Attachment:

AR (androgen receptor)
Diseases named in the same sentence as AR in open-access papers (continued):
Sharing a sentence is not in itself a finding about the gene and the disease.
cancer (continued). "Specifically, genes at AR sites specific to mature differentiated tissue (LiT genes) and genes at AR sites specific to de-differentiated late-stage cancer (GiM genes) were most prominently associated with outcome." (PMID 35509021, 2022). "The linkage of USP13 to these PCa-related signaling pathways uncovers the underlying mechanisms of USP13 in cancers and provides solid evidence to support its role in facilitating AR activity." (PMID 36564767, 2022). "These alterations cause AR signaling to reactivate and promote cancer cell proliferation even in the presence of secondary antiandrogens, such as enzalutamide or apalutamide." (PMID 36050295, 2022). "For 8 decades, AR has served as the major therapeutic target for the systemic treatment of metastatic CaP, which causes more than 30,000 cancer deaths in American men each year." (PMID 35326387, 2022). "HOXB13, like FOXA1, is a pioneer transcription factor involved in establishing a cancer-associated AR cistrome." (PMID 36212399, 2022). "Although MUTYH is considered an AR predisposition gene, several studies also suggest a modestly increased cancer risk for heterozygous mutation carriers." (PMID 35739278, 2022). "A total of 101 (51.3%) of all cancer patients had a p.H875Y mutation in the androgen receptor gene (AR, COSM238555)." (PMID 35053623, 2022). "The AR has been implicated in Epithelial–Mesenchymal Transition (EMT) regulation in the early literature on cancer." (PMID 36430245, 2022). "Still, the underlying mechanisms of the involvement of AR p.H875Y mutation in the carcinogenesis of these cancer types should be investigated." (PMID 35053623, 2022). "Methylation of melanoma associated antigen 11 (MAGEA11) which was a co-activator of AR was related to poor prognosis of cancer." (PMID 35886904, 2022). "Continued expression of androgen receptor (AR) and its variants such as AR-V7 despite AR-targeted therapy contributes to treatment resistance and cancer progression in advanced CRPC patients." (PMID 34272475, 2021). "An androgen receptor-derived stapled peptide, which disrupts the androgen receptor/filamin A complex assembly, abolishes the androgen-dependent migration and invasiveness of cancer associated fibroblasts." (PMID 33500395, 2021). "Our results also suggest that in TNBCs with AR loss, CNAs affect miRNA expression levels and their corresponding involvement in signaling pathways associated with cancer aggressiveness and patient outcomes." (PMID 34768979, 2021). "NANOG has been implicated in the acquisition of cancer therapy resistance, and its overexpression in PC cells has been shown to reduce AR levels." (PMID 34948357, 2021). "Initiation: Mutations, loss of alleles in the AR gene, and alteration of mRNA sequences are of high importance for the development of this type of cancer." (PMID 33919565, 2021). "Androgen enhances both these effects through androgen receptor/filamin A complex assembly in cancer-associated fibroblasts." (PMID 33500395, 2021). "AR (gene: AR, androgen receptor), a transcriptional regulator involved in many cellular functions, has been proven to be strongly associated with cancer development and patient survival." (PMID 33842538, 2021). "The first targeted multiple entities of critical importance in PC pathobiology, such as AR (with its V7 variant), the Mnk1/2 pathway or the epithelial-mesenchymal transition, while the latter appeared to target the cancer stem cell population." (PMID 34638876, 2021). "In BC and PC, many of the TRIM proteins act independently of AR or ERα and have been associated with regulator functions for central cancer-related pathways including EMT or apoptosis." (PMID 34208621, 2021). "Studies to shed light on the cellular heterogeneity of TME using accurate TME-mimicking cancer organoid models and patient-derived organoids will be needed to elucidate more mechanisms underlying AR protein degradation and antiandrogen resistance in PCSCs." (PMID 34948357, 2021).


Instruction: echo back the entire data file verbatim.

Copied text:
AR (androgen receptor)
Diseases named in the same sentence as AR in open-access papers (continued):
Sharing a sentence is not in itself a finding about the gene and the disease.
cancer (continued). "Specifically, genes at AR sites specific to mature differentiated tissue (LiT genes) and genes at AR sites specific to de-differentiated late-stage cancer (GiM genes) were most prominently associated with outcome." (PMID 35509021, 2022). "The linkage of USP13 to these PCa-related signaling pathways uncovers the underlying mechanisms of USP13 in cancers and provides solid evidence to support its role in facilitating AR activity." (PMID 36564767, 2022). "These alterations cause AR signaling to reactivate and promote cancer cell proliferation even in the presence of secondary antiandrogens, such as enzalutamide or apalutamide." (PMID 36050295, 2022). "For 8 decades, AR has served as the major therapeutic target for the systemic treatment of metastatic CaP, which causes more than 30,000 cancer deaths in American men each year." (PMID 35326387, 2022). "HOXB13, like FOXA1, is a pioneer transcription factor involved in establishing a cancer-associated AR cistrome." (PMID 36212399, 2022). "Although MUTYH is considered an AR predisposition gene, several studies also suggest a modestly increased cancer risk for heterozygous mutation carriers." (PMID 35739278, 2022). "A total of 101 (51.3%) of all cancer patients had a p.H875Y mutation in the androgen receptor gene (AR, COSM238555)." (PMID 35053623, 2022). "The AR has been implicated in Epithelial–Mesenchymal Transition (EMT) regulation in the early literature on cancer." (PMID 36430245, 2022). "Still, the underlying mechanisms of the involvement of AR p.H875Y mutation in the carcinogenesis of these cancer types should be investigated." (PMID 35053623, 2022). "Methylation of melanoma associated antigen 11 (MAGEA11) which was a co-activator of AR was related to poor prognosis of cancer." (PMID 35886904, 2022). "Continued expression of androgen receptor (AR) and its variants such as AR-V7 despite AR-targeted therapy contributes to treatment resistance and cancer progression in advanced CRPC patients." (PMID 34272475, 2021). "An androgen receptor-derived stapled peptide, which disrupts the androgen receptor/filamin A complex assembly, abolishes the androgen-dependent migration and invasiveness of cancer associated fibroblasts." (PMID 33500395, 2021). "Our results also suggest that in TNBCs with AR loss, CNAs affect miRNA expression levels and their corresponding involvement in signaling pathways associated with cancer aggressiveness and patient outcomes." (PMID 34768979, 2021). "NANOG has been implicated in the acquisition of cancer therapy resistance, and its overexpression in PC cells has been shown to reduce AR levels." (PMID 34948357, 2021). "Initiation: Mutations, loss of alleles in the AR gene, and alteration of mRNA sequences are of high importance for the development of this type of cancer." (PMID 33919565, 2021). "Androgen enhances both these effects through androgen receptor/filamin A complex assembly in cancer-associated fibroblasts." (PMID 33500395, 2021). "AR (gene: AR, androgen receptor), a transcriptional regulator involved in many cellular functions, has been proven to be strongly associated with cancer development and patient survival." (PMID 33842538, 2021). "The first targeted multiple entities of critical importance in PC pathobiology, such as AR (with its V7 variant), the Mnk1/2 pathway or the epithelial-mesenchymal transition, while the latter appeared to target the cancer stem cell population." (PMID 34638876, 2021). "In BC and PC, many of the TRIM proteins act independently of AR or ERα and have been associated with regulator functions for central cancer-related pathways including EMT or apoptosis." (PMID 34208621, 2021). "Studies to shed light on the cellular heterogeneity of TME using accurate TME-mimicking cancer organoid models and patient-derived organoids will be needed to elucidate more mechanisms underlying AR protein degradation and antiandrogen resistance in PCSCs." (PMID 34948357, 2021).